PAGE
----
Pain Prevention

Pain prevention should be managed a bit differently for children. Depending upon the parent’s preference, the age and health of the child, and the dentist’s comfort level, a general anesthesia may be used for a child who is receiving a tooth extraction. A topical numbing ointment will most certainly be used, often tasting of bubble gum or some such flavor. A shot may also be given as well. If the child is not frightened of the dentist or the procedure, they are more likely to be excited about their upcoming tooth fairy visit, than to be worried about the pain. It is always better to use as few painkillers as possible on children, while paying close attention to making certain that they are not suffering.


After applying whatever numbing agents have been chosen, the dentist will use an elevator to wedge between the tooth and the bone surrounding it. This expands the tooth’s socket and separates its ligament. The extraction forceps will then be used, manipulating the tooth from side to side and rotating it for further socket expansion and ligament separation. When properly prepared this way, the tooth will be pulled upon to slide out of the socket in its entirety.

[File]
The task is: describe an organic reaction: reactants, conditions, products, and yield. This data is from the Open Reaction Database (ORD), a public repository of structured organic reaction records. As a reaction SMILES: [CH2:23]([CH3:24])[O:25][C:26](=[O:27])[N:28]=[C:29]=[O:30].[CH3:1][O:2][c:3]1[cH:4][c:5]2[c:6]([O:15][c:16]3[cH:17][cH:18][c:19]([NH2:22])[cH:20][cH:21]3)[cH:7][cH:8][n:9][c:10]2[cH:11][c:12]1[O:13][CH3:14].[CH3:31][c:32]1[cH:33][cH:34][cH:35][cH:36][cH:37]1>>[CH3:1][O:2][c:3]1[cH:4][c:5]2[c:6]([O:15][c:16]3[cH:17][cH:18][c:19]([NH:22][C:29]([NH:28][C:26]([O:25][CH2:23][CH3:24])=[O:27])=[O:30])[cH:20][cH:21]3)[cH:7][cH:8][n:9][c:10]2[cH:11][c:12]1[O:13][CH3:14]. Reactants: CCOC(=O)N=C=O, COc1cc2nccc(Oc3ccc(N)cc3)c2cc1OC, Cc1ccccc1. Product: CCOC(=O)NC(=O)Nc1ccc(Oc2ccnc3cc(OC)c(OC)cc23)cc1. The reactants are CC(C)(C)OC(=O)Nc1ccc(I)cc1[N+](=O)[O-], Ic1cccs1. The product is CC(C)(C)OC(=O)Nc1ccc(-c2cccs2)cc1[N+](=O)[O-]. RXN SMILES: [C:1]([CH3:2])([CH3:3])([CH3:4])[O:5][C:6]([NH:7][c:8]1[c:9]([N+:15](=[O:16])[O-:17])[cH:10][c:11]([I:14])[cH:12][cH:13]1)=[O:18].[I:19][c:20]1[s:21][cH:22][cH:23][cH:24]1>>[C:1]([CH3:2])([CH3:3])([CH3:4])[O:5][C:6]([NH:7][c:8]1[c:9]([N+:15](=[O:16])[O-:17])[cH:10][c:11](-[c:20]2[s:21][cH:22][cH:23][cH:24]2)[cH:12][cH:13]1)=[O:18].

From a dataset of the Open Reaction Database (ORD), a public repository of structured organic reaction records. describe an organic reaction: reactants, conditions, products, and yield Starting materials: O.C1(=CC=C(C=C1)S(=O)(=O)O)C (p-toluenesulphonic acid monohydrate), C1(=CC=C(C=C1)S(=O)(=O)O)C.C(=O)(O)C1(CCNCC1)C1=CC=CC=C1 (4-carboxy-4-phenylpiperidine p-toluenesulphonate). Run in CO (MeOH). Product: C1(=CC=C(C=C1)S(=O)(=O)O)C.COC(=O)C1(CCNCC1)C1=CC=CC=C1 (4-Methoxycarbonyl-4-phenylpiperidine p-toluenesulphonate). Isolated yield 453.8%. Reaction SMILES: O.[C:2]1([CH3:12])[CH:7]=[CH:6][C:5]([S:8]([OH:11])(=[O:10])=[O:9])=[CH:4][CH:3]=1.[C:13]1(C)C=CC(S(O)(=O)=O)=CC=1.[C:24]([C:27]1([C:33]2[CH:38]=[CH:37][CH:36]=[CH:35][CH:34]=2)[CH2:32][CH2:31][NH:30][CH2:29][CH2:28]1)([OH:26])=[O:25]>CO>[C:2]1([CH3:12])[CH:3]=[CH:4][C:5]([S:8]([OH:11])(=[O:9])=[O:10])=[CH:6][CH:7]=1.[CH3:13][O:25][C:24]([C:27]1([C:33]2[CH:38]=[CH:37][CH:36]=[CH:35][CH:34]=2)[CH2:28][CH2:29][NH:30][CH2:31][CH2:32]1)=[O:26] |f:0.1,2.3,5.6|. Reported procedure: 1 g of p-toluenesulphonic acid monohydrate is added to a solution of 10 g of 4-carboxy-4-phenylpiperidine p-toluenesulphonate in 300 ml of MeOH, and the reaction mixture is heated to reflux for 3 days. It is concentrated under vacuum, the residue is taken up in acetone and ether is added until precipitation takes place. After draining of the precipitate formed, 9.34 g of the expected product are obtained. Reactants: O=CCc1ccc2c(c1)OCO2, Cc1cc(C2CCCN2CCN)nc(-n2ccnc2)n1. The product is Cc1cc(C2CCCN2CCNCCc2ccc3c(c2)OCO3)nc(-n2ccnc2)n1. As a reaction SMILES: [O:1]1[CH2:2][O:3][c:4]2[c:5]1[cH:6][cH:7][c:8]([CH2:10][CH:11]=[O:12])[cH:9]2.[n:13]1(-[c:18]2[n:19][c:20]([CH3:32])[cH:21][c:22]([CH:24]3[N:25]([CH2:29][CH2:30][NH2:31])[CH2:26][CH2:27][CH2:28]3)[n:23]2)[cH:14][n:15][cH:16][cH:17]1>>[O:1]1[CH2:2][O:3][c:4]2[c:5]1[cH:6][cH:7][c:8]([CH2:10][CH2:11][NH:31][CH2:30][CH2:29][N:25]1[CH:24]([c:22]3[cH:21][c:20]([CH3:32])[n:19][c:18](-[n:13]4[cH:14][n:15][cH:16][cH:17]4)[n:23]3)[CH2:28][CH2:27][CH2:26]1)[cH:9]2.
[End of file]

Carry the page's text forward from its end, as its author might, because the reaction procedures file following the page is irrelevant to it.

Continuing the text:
After Care

Bleeding is typical after a tooth has been extracted. This may last for only about a day. A small piece of gauze will be applied to the area of the tooth extraction. This should be kept in place for long enough for the blood to clot. It is important for the child’s mouth to be kept as clean as possible during the healing period. This can be done by rinsing the mouth with salt water several times per day. If any additional swelling occurs or if the child begins to feel additionally ill or comes down with a fever, then be certain to call the dentist immediately in case of infection. This rarely happens though. Children’s Tylenol or Ibuprofen should be purchased if the dentist did not already prescribe a painkiller for your child to increase their comfort after the extraction is complete. It is often best if these not be used until the blood clot has formed. It may be good to apply a bag of ice to the outside of the child’s jaw to keep swelling to a minimum and to aid in numbing the pain.